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Ask the Author: Vanessa Tait author of The Looking Glass House

By Vikki Patis

I recently received a review copy of The Looking Glass House, thanks to Lovereading.co.uk. It contained everything I love in a book, so I spoke to the author, Vanessa Tait, about her writing process.

As the great-granddaughter of the Alice who inspired the stories by Lewis Carroll, Tait grew up in Gloucestershire, England, in a house full of Alice’s memorabilia. After school, she studied Creative Writing at Goldsmiths University in London, worked as a freelance journalist for the Times, Tatler, and The London Paper, and also did a number of odd-jobs, including dog-walking, working in a nightclub, and as a barista.
Tait spent more than 10 years working on The Looking Glass House, as well as working on her children, of which she now has three.
It may be clear by now that I love a good historical fiction, and The Looking Glass House is, among other things, exactly that. It transports you back to 1862, to where Mary Prickett is taking up her post as governess to the daughters of the Dean of Christ Church. She soon meets Charles Dodgson, an awkward, academic gentleman, who takes great interest in the children Prickett is in charge of, Alice in particular.
What I loved most about this story is that Alice isn’t the protagonist, or the heroine, or even very likeable. She is, in fact, a spoiled, somewhat manipulative little girl, used to getting her own way. One might expect Alice’s great-granddaughter to write about her in such a way that everyone falls in love with her. But, I suppose, we already have that in Carroll’s books. The Looking Glass House gives a fresh perspective, allowing us to wipe away the magic and beauty of Wonderland, and peep behind the curtains of real life.

 

Tait is a wonderful storyteller. Her prose is simple yet effective, and her words bring to life the real Alice. Mary Prickett is also a fascinating character, one I would very much like to read more about. Some people may not enjoy this stripping back of magical layers, particularly as it concerns a novel that generations of people have enjoyed, but I, despite being a fan of fantasy and fairy tales, have always adored the stories that show us the harsh reality. The Looking Glass House is fantastic read, which I finished far too quickly.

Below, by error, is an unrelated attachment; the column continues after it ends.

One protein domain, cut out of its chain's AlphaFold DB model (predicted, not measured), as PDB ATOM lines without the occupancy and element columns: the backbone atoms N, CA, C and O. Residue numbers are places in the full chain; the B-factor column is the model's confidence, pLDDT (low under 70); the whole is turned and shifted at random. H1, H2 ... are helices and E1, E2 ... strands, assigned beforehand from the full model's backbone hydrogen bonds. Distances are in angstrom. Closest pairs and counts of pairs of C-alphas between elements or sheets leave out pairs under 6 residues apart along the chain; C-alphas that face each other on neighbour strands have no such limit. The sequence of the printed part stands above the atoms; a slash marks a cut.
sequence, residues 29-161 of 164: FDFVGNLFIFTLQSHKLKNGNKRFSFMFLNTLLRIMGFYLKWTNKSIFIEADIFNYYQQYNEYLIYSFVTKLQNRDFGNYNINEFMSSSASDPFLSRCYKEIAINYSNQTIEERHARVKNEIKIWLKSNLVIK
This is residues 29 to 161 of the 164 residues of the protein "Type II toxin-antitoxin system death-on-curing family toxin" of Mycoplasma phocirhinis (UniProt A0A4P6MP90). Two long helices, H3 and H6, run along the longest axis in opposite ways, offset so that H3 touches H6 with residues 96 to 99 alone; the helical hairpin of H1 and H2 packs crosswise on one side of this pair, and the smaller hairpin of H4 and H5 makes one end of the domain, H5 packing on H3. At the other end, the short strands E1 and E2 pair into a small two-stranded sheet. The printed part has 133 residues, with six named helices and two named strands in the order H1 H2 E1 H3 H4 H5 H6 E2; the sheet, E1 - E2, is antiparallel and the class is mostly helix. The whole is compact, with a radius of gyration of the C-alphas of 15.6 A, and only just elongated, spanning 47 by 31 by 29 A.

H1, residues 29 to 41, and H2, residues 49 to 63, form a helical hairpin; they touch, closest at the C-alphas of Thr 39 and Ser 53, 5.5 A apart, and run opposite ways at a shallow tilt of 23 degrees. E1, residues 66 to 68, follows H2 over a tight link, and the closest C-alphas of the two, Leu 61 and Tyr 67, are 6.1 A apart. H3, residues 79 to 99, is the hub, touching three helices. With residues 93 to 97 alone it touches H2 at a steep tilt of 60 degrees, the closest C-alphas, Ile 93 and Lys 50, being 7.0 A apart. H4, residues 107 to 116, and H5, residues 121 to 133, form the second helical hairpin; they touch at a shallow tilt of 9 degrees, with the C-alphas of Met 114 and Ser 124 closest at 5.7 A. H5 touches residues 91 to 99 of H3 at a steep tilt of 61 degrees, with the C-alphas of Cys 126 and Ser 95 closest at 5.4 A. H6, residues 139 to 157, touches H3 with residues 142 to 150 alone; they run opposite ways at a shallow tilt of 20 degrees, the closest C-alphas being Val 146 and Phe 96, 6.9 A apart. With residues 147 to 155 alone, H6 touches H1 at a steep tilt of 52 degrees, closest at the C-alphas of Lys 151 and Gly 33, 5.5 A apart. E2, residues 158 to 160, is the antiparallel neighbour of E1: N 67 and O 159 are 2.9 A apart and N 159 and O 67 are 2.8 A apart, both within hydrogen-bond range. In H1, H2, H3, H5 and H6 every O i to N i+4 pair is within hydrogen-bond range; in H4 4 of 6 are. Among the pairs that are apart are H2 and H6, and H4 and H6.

Like most writers, Tait always wanted to be one.

Nothing else seemed as good a way to spend my working life. Except perhaps to be a member of a girl indie band – which I wanted to do but never had the nerve. I preferred sitting alone, as it turned out!

And it took her a long time to get published.

What I had to learn was to let go of writing for publication and learn instead to enjoy writing only for its own sake. After all, even after the deal is signed there are more hurdles to climb: good reviews, more books to get into print. Once I stopped concentrating so hard on the beautiful sentence and began to be freer, more honest and less afraid of making a mistake, my book came together.

Also – just write, most days. And then rewrite. And rewrite again. It’s not glamorous.
Tait is currently working on another book, where a Victorian woman married to the proprietor of a pharmacy gets addicted to laudanum.

Morphine and cocaine were easily available over the counter in those days and actually morphine was seen as a feminine option – middle class women weren’t allowed to drink and were stuck at home. Boredom and constraint were perfect bedfellows for a laudanum addiction. I’m interested too in how attitudes to drugs have changed over the years. We always think of the Victorians as being so uptight, but they were throwing down things like Vin Mariani, whose main ingredient was cocaine.
So my next book, a Victorian trainspotting.

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